"If Pakistani nationals are found to be involved in the attack, the information should be shared with Pakistani authorities as quickly as possible," the Dawn said in an editorial.
And then "reciprocal steps should be taken here", it said, referring to Pakistani.
"To thwart the political motives of terrorists, a sensible, cooperative approach by both governments should be key," it added.
Terrorists believed to be from Pakistan sneaked into the Indian Air Force (IAF) base at Pathankot on Saturday and killed seven security personnel. Four terrorists have been killed while two more are still believed to be holed up in one part of the sprawling complex.
The editorial said that while Pakistan-India ties were necessarily about a great deal more than terrorism, "the latter is perhaps the one threat that can derail the relationship yet again".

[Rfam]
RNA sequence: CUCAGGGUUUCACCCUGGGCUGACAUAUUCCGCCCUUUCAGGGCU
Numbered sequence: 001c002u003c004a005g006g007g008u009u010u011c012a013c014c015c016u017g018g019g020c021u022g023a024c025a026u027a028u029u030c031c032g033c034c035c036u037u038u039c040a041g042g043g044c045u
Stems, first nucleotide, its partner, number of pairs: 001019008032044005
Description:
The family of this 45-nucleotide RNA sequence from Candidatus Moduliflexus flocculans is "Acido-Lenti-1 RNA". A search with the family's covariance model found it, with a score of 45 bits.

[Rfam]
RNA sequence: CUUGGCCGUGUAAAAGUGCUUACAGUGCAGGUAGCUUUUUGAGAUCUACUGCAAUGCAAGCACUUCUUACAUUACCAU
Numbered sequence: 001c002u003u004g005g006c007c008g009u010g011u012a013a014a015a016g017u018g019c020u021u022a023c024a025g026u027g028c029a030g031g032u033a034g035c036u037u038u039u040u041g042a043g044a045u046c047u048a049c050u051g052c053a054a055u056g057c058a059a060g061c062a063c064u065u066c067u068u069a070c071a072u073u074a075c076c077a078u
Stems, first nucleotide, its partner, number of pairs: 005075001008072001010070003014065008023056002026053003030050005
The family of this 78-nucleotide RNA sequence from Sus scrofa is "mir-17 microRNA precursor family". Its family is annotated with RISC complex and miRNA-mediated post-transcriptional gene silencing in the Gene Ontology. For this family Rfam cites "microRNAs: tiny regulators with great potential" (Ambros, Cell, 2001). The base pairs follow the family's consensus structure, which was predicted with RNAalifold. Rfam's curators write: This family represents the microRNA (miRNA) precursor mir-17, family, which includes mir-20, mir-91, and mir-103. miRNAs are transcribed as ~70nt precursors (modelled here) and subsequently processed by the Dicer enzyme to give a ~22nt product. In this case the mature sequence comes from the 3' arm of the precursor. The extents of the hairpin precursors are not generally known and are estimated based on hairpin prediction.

The Saturday attack comes soon after Indian Prime Minister Narendra Modi's dramatic two-hour visit to Lahore on Christmas Day where he met his Pakistani counterpart Nawaz Sharif.
The Dawn praised the Pakistani government for quickly and unequivocally condemning the terror attack and offering its cooperation with India. "Yet, the challenges are formidable," it said.
"The hostile reaction by much of the Indian media to the alleged involvement of Pakistanis in the attack even before the barest facts could be established underlines just how difficult peacemaking will be.
"Courageously, however, the Indian government has appeared to resist media and hawkish pressure and declined to go into attack mode against Pakistan.
"It is all too easy to reap political capital in the midst of a major terrorist attack by targeting perceived external enemies.
"The preferable approach - one that hopefully the Indian government will continue to adopt in the days ahead - would be to quickly establish the facts.
"If no involvement of Pakistani nationals is found, the information should be shared with the Indian public," it said.